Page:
The Obama effect: will the UK up its climate game?
If US President Barack Obama continues to make a strong case for climate action, there will be increasing pressure on our own prime minister to follow suit, observes Gareth Kane
Hurricane Sandy hit New York on 29 October 2012, the highest profile victim in a trail of destruction across the Caribbean and North America. Sandy killed at least 70 people and caused several hundred thousand dollars' worth of damage. But its impact was way more far-reaching as it coincided with the peak of the US Presidential election. Suddenly it was ok to talk about climate change in US politics.
Last month re-elected US president Barack Obama made good on his post-Sandy promise to tackle climate change head launching his Climate Change Action Plan with a major speech at Georgetown University. It certainly wasn't Obama's oratorical highpoint. Wilting under (appropriately) high temperatures and competing (ironically) with aircraft flying overhead every few minutes, it was half an hour of hard slog for the president.
However, it was a great speech in terms of content. Obama deftly reframed a low carbon economy as an economic opportunity for the US, not a threat, and wisely wrapped the whole issue in the Stars and Stripes - making tackling climate change a patriotic duty for a country that takes patriotism very seriously.
The impact of such clear leadership was instant with shares in coal companies tumbling before he'd started to speak. There's a real contrast with the UK situation where government performance outstrips rhetoric. A recent Green Alliance report found that 70% of the Treasury's new infrastructure projects could be classified as 'low carbon', making it a world leader in stimulating the green economy.
The country now boasts the world's largest offshore wind farm and has just approved an even bigger one. The CBI found that a third of all economic growth in the UK was contributed by the green economy.
Despite these achievements, words of support rarely pass the Chancellor George Osborne's lips. His boss, Prime Minister David Cameron, isn't much better, lending lukewarm support when he could be making a reasonably robust case for achieving his earlier ambition to lead 'the greenest government ever'. This lack of clear commitment is causing uncertainty in the green sector, holding it back from making even bigger leaps forward.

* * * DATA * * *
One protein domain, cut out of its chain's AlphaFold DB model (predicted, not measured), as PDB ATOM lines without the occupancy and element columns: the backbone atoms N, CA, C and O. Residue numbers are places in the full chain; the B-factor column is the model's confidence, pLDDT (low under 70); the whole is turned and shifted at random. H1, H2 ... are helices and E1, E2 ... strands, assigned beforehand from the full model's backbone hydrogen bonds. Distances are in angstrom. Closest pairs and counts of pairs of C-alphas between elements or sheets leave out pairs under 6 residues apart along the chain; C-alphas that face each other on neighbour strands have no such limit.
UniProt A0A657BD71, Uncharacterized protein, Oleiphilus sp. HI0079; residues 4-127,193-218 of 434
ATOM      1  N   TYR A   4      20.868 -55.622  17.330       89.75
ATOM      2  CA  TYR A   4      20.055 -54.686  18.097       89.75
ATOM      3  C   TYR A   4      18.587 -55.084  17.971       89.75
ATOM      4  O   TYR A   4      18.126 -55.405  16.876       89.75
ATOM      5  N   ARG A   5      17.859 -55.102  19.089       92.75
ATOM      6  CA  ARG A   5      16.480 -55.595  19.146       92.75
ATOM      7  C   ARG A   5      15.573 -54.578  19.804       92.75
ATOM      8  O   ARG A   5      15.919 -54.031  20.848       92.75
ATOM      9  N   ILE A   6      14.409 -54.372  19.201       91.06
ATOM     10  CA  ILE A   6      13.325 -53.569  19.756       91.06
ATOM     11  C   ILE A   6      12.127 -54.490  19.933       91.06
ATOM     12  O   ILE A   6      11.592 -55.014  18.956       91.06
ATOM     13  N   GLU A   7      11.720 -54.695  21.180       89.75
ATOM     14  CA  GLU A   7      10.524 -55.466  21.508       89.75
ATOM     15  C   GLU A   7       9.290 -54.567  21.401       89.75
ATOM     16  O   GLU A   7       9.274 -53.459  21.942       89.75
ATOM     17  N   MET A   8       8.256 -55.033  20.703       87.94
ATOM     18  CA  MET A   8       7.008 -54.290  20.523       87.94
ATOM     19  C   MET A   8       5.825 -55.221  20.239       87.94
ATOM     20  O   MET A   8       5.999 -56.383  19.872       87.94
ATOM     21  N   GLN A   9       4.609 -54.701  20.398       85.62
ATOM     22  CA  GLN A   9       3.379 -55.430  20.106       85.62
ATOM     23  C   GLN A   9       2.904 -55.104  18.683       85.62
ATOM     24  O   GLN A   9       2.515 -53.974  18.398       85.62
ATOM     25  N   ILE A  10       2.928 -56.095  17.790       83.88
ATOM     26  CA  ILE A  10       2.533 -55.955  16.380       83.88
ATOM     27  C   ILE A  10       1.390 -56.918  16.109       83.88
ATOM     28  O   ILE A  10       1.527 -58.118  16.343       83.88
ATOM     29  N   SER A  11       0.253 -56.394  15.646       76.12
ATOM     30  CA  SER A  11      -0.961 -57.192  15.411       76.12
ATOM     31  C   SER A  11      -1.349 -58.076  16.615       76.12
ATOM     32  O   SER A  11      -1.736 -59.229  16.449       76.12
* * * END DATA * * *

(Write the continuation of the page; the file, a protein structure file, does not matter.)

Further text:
But what will the impact of Obama's Climate Change Action Plan be on the UK? On the face of it, there will be little direct impact, as the plan predominantly focuses on internal US energy, transportation and climate resilience policies, whereas in the UK action is largely driven from policies agreed in Europe. European standards are generally tighter than their US equivalents, so it is unlikely that our exporters to the US will struggle with the new regime.
On the other hand, there are likely to be a number of indirect influences. For starters, the US shale gas revolution has already driven down the price of coal which in turn led to a rise in coal consumption and carbon emissions in the UK last year. The Tyndall Centre has estimated that roughly half the carbon savings in the US were offset by coal exports, a rebound effect that makes gas as a carbon-cutting option a lot less attractive.
With the UK is making its own first tentative steps along the shale gas path and introducing a raft of tax changes, we are entering a very complex shifting landscape of supply and demand for fossil fuels. This makes predicting the impact of Obama's plans on international carbon emissions almost impossible to call.
A more upbeat message is that increased global demand for clean energy systems is already leading to plummeting capital costs and has stimulated innovation. According to The Economist, the price of solar energy has fallen by a factor of 100 since 1977, has halved in the last 5 years, and continues to improve by 14% per year. Higher demand from the US, along with Obama's promise to seek a free trade deal in renewables, is likely to maintain or accelerate this trend.
Obama's pledge to work harder for an international agreement contrasts strongly with his predecessors' disdain for binding international action. However, given the cycle time of an international agreement, it is very unlikely that Obama would be in the Oval Office at the point of ratification. Therefore it is impossible to know whether this pledge will ever bear fruit.
But if Obama continues to make a strong case for climate action, there will be increasing pressure on David Cameron to follow suit. The PM is an Atlanticist and he will feel peer pressure from the US more strongly than that from Europe. Perhaps with the UK green sector booming, and with the other two main UK political parties playing the green card, he may feel it is time to stand up and lead on this issue once more. We live in hope, anyway.
The original version of this article can be viewed here on Gareth's blog
Gareth Kane is managing director of Terra Infirma